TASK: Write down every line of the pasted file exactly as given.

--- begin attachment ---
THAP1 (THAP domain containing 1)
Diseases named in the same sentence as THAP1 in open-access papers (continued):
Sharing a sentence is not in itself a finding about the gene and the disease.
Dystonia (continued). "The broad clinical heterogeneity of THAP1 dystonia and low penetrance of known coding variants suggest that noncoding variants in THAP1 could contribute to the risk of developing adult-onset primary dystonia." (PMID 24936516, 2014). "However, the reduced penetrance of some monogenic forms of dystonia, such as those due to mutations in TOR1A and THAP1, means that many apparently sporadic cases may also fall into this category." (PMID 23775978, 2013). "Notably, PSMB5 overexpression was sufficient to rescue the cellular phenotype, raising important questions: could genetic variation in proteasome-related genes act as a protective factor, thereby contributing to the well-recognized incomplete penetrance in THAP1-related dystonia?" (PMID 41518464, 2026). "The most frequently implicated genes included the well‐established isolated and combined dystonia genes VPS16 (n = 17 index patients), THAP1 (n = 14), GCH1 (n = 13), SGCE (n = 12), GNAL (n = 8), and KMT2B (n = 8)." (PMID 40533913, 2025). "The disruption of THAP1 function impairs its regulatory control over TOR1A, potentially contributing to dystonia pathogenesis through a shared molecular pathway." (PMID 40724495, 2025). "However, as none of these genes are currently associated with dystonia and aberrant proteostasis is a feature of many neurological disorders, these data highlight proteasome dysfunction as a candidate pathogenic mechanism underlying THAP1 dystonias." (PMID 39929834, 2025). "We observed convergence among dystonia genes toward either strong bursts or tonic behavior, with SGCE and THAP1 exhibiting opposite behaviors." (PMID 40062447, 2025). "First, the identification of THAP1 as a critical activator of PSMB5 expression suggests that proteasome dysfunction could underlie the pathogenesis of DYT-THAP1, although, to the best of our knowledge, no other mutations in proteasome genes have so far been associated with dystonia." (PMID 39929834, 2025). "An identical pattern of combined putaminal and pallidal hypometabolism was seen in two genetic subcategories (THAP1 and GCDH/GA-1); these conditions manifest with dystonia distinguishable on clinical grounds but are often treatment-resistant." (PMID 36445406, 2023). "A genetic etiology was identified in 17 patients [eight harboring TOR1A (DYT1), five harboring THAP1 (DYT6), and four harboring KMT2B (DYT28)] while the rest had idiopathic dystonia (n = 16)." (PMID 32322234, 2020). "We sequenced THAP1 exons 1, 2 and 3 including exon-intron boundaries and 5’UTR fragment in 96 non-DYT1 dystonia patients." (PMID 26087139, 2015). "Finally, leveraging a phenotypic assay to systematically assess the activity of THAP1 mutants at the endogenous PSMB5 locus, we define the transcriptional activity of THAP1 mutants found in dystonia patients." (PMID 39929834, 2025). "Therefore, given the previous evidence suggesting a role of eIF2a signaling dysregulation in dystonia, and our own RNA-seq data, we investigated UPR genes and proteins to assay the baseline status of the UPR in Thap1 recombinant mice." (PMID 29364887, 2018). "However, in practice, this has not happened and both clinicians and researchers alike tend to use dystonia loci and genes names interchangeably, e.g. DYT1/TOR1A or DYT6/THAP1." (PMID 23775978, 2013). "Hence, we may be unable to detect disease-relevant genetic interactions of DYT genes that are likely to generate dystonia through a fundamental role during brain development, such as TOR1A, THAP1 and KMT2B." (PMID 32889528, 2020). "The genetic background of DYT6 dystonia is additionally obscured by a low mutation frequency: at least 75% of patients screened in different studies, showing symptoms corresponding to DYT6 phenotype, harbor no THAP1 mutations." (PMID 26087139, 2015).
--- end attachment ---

THAP1 (THAP domain containing 1)
Diseases named in the same sentence as THAP1 in open-access papers (continued):
Sharing a sentence is not in itself a finding about the gene and the disease.
Dystonia (continued). "The broad clinical heterogeneity of THAP1 dystonia and low penetrance of known coding variants suggest that noncoding variants in THAP1 could contribute to the risk of developing adult-onset primary dystonia." (PMID 24936516, 2014). "However, the reduced penetrance of some monogenic forms of dystonia, such as those due to mutations in TOR1A and THAP1, means that many apparently sporadic cases may also fall into this category." (PMID 23775978, 2013). "Notably, PSMB5 overexpression was sufficient to rescue the cellular phenotype, raising important questions: could genetic variation in proteasome-related genes act as a protective factor, thereby contributing to the well-recognized incomplete penetrance in THAP1-related dystonia?" (PMID 41518464, 2026). "The most frequently implicated genes included the well‐established isolated and combined dystonia genes VPS16 (n = 17 index patients), THAP1 (n = 14), GCH1 (n = 13), SGCE (n = 12), GNAL (n = 8), and KMT2B (n = 8)." (PMID 40533913, 2025). "The disruption of THAP1 function impairs its regulatory control over TOR1A, potentially contributing to dystonia pathogenesis through a shared molecular pathway." (PMID 40724495, 2025). "However, as none of these genes are currently associated with dystonia and aberrant proteostasis is a feature of many neurological disorders, these data highlight proteasome dysfunction as a candidate pathogenic mechanism underlying THAP1 dystonias." (PMID 39929834, 2025). "We observed convergence among dystonia genes toward either strong bursts or tonic behavior, with SGCE and THAP1 exhibiting opposite behaviors." (PMID 40062447, 2025). "First, the identification of THAP1 as a critical activator of PSMB5 expression suggests that proteasome dysfunction could underlie the pathogenesis of DYT-THAP1, although, to the best of our knowledge, no other mutations in proteasome genes have so far been associated with dystonia." (PMID 39929834, 2025). "An identical pattern of combined putaminal and pallidal hypometabolism was seen in two genetic subcategories (THAP1 and GCDH/GA-1); these conditions manifest with dystonia distinguishable on clinical grounds but are often treatment-resistant." (PMID 36445406, 2023). "A genetic etiology was identified in 17 patients [eight harboring TOR1A (DYT1), five harboring THAP1 (DYT6), and four harboring KMT2B (DYT28)] while the rest had idiopathic dystonia (n = 16)." (PMID 32322234, 2020). "We sequenced THAP1 exons 1, 2 and 3 including exon-intron boundaries and 5’UTR fragment in 96 non-DYT1 dystonia patients." (PMID 26087139, 2015). "Finally, leveraging a phenotypic assay to systematically assess the activity of THAP1 mutants at the endogenous PSMB5 locus, we define the transcriptional activity of THAP1 mutants found in dystonia patients." (PMID 39929834, 2025). "Therefore, given the previous evidence suggesting a role of eIF2a signaling dysregulation in dystonia, and our own RNA-seq data, we investigated UPR genes and proteins to assay the baseline status of the UPR in Thap1 recombinant mice." (PMID 29364887, 2018). "However, in practice, this has not happened and both clinicians and researchers alike tend to use dystonia loci and genes names interchangeably, e.g. DYT1/TOR1A or DYT6/THAP1." (PMID 23775978, 2013). "Hence, we may be unable to detect disease-relevant genetic interactions of DYT genes that are likely to generate dystonia through a fundamental role during brain development, such as TOR1A, THAP1 and KMT2B." (PMID 32889528, 2020). "The genetic background of DYT6 dystonia is additionally obscured by a low mutation frequency: at least 75% of patients screened in different studies, showing symptoms corresponding to DYT6 phenotype, harbor no THAP1 mutations." (PMID 26087139, 2015).